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Thursday, January 29, 2009

Whose grass is greenest?

A recent study, by the Pew Research Center, revealed that nearly half of all Americans want to live elsewhere (there's a shocker). In that survey the three most popular cities were Denver, Seattle, and San Diego. The three least popular were Detroit, Cleveland, and Cincinnati. The survey also showed that many 'city dwellers' were unhappy about their living conditions. So what does all this mean, or does it mean anything at all?

Well it's natural to want something better for yourself and your family. It is also natural to think the grass is greener on the other side. The survey also showed that younger people are more drawn to cities, and that women are the more difficult draw for cities - reemphasizing the indicator species phenomenon with women as noted by William H. Whyte in The Social Life of Small Urban Spaces.

Cincinnati's own, Brianne Fahey, says that she not only loves Cincinnati, but she loves the city.

Brianne Fahey lives in a city the survey says an overwhelming majority of Americans would prefer not to live in: Cincinnati. Like many other large Midwestern and Northeastern cities, Cincinnati ranks near the bottom on people's lists of ideal spots.

For Fahey, 30, Cincinnati is truly home. She grew up in North College Hill, a suburb where her parents and friends still live, but bought a downtown condo after college. She gets by without a car in a city that has few mass transit options. "I like the self-sufficiency of the city," she says. "It's a good place to be in all stages of life."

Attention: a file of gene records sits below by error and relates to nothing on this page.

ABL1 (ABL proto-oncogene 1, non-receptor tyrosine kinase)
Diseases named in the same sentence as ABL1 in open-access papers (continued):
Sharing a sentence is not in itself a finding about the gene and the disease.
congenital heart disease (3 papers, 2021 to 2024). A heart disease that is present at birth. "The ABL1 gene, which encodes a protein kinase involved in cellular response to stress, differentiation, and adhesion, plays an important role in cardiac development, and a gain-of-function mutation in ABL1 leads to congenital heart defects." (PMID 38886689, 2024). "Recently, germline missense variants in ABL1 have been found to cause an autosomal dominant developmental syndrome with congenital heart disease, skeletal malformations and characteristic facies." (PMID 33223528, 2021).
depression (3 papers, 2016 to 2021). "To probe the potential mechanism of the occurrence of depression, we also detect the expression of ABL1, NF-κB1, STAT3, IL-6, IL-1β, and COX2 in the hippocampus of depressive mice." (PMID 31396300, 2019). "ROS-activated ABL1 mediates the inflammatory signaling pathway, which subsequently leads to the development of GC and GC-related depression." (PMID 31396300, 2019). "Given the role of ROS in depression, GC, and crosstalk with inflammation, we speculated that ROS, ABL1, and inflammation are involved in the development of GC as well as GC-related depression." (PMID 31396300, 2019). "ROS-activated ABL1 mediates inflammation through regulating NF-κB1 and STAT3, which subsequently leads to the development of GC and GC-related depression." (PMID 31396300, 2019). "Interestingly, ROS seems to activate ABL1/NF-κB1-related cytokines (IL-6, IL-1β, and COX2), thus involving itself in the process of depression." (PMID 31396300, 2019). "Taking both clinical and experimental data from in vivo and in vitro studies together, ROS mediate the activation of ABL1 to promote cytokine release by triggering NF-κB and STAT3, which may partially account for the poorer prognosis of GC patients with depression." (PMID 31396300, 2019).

From USA Today 9/27/09

I think Cincinnati does have a lot to offer. I would also say that other Midwestern and Northeastern cities are the same way. We could sit here and talk about the survey's methodology or psychological behaviors all day. In the end I think people will take what they want to take from the survey, and criticize what they want.

The most significant data there is though is reality. The Cincinnati metropolitan area is a growing region and the city itself is growing too. Public schools are improving as is public safety. And the urban core has more residents and families calling it home than its had in many, many decades. Brianne is certainly not alone even though her story may be silent.

Map from Pew Research


Brianne said...


Call me naive, but this place is awesome! My family is here, there are quite a few decent career choices, a 30 (gasp - did I just admit that) year old like myself can afford to live a block from the center of the city.

It's my little secret corner of the world and I'm guarding it and keeping it.

Quimbob said...

The top places listed are great places to visit but I wouldn't want to live there. before moving to Cincinnati, I seriously considered Minneapolis. I guess I am just a bottom feeder.

Andrew said...

i think most people in this survey didn't choose cincinnati because they don't know anything about it. not because they think it's lame.

liz said...

i totally agree w/ drew and i also have observed that many people who live in cities like new york and LA are miserable but refuse to even consider living anywhere else. which means i think that like everything else people really have no clue what will actually make them happy in life and base their decisions on what other people are doing rather than on what they truly want.

Anonymous said...

Cincinnati will never be high on anyone's list. Accept it, embrace it and don't worry about it, just get over it and do what you can to make the city a better place for its residents.

As far as growth...its marginal. Not much to make a difference (it's the birth rate). It'll never be a city where people migrate to in mass such as the sunbelts but it certainly is performing better than Cleveland and Detroit (not sure if that's something to brag about)

Charlie Green said...

I'd love to live in any of the top three cities (add Portland, OR to my list), and I've also met tons of NYCers who love that city and would never leave.

I like this city a lot, but as a transplant, I don't have the connections here to stay long term unless the city's infrastructure improves drastically. Still, I've met too many locals who ignore what's great about this place.

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